The nomination contest to the 2016 US Presidential elections has kick-started with the Iowa caucus. Final counting has revealed that Texas Senator Ted Cruz handed a shocking defeat to billionaire Donald Trump in the Republican camp and former Secretary of State Hillary Clinton only managed a narrow win over Bernie Sanders in the Democratic camp.
45-year-old Cruz bagged almost 28 per cent of the total votes as against Trump’s 24 per cent. Marco Rubio was a close third with 23 per cent. The crowded Republican presidential race now appears to be a three-way contest as Marco Rubio did unexpectedly well.
On the Democratic side, Clinton, who is aiming to become US’ first woman president got almost 50 per cent votes defeating Sanders by a whisker.
All eyes were on real estate tycoon Trump who had been dominating the Republican Presidential nomination race by his controversial remarks.
“We finished second. I am just honoured. I want to congratulate Ted (Cruz),” said Trump added that he didn’t expect to do this well when he started his campaign in June last year.
Meanwhile, Cruz, in his Iowa victory speech, said, “Tonight is the victory for courageous conservative. Iowa has send notice that the next Republican nominee or the president would not be chosen by the media, would not be chosen by the lobbyist, or by the Washingtonians…would be chosen by the American people.”
In her speech, Clinton reiterated her ambition to make US the clean energy super power of the world, and protect the rights of women and immigrants and stand up to the strong gun lobby. She also lashed out at the divisive policies of the Republican candidates.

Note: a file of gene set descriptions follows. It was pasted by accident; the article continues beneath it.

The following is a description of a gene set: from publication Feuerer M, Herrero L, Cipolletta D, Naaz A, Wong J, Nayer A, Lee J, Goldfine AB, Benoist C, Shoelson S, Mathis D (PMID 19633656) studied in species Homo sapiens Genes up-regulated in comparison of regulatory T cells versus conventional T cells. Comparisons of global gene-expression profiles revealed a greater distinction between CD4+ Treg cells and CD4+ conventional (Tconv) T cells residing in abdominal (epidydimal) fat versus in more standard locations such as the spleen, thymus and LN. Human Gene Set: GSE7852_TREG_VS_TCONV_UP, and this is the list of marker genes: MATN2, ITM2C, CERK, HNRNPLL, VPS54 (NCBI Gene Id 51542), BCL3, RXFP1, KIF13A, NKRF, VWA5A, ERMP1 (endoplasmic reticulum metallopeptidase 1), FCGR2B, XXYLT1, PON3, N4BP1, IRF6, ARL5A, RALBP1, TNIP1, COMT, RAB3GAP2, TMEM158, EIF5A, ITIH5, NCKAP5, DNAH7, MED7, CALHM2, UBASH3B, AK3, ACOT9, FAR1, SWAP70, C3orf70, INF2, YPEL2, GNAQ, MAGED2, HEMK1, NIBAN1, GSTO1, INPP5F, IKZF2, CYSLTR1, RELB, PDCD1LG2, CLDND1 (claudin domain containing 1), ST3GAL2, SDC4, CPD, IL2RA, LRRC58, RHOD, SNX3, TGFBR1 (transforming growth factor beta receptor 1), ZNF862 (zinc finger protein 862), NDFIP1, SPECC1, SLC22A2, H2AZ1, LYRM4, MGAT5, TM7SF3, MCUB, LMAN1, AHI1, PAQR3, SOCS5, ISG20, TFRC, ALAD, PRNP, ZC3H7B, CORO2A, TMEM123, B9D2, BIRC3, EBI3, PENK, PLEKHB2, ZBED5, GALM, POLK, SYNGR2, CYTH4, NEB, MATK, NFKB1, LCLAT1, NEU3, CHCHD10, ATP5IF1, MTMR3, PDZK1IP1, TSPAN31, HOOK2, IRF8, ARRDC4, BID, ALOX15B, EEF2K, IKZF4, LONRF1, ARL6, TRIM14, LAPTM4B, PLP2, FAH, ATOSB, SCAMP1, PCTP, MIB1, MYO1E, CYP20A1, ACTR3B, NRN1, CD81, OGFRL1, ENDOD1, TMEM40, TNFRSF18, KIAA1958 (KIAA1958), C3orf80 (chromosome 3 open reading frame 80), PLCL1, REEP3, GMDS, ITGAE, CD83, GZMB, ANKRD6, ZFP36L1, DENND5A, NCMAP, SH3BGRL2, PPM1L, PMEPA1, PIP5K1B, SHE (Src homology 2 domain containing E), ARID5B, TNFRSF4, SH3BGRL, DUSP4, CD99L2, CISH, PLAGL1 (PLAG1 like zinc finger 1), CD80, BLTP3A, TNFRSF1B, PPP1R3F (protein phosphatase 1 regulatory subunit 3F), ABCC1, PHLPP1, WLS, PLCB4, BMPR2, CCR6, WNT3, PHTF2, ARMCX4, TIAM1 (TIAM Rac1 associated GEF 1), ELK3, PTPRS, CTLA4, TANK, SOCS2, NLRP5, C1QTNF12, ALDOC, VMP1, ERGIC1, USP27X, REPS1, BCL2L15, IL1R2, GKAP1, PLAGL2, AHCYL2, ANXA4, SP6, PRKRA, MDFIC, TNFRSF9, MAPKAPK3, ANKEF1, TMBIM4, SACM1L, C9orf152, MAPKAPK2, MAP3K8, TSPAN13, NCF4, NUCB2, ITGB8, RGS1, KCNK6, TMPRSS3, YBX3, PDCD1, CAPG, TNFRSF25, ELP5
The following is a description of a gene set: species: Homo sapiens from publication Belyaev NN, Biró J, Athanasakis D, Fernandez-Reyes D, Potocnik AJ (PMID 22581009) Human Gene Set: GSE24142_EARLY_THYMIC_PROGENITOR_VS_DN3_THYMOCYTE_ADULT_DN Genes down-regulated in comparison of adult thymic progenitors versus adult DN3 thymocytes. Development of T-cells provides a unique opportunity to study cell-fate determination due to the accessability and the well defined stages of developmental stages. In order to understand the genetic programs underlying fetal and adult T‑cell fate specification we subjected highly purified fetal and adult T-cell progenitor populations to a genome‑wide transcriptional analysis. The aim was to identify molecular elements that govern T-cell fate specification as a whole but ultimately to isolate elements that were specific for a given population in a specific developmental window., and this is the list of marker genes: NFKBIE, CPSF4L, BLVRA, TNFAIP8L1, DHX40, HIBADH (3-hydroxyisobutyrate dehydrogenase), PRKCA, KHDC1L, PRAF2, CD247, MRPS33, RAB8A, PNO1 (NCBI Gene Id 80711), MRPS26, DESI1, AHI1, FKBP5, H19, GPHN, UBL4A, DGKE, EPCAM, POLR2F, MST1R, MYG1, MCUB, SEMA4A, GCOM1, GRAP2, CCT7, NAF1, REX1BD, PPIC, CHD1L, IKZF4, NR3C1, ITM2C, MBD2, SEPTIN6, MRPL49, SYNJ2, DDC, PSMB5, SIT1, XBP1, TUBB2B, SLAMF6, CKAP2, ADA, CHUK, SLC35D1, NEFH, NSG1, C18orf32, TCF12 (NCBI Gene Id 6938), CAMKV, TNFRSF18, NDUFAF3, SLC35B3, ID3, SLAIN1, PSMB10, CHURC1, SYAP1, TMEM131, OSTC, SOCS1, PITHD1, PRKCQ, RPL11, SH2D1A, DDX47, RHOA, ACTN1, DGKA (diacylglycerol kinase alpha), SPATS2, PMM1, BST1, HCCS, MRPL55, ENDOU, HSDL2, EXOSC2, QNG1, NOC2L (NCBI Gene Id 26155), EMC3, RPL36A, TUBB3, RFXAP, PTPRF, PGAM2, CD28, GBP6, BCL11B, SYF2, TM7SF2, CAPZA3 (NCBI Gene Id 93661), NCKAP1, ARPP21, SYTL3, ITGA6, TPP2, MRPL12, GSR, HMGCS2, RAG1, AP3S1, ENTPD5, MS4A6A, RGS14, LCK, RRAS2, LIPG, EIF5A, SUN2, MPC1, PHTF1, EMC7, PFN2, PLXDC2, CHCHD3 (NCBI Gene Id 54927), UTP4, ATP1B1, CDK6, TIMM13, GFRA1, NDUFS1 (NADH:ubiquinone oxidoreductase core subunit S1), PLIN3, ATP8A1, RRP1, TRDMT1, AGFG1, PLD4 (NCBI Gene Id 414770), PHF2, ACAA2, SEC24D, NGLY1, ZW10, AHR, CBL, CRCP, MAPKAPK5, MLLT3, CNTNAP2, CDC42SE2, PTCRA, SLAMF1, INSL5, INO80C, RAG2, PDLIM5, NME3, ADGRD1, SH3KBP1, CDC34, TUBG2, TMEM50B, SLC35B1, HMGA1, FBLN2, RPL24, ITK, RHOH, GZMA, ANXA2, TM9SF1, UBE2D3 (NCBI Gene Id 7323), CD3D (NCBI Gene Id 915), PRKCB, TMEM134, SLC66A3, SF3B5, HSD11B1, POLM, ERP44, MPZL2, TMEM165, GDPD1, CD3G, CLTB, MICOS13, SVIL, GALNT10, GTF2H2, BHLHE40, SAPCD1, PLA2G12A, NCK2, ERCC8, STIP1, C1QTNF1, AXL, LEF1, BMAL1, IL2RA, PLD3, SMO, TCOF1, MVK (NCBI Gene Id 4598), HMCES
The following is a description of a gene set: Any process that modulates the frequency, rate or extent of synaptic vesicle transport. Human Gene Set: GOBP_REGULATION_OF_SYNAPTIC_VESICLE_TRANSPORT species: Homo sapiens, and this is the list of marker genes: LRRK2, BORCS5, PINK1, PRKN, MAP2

“I am a progressive to get things done for the people…Status quo is not good enough,” said Clinton claiming victory.
Sanders, who lost by a narrow margin said, “It’s a virtual tie. We do not represent the interest of the billionaire class and corporate America.” He also added that his campaign will do well in the other states.
Meanwhile, the third Democratic party presidential aspirant Martin O’Malley announced to suspend his campaign.
From Iowa, the race to the White House now moves to New Hampshire where the primaries are scheduled for February 9 and then to South Carolina. And polls say that Trump is leading the Republican camp by a huge margin in both these states.
Over the coming months, all US states and territories will vote for the party nominees. Each states’ delegates will be tallied and a nominee will become apparent towards the middle of the year.
In November, the US will pick the next president who will assume office in January 2017.
(With inputs from agencies)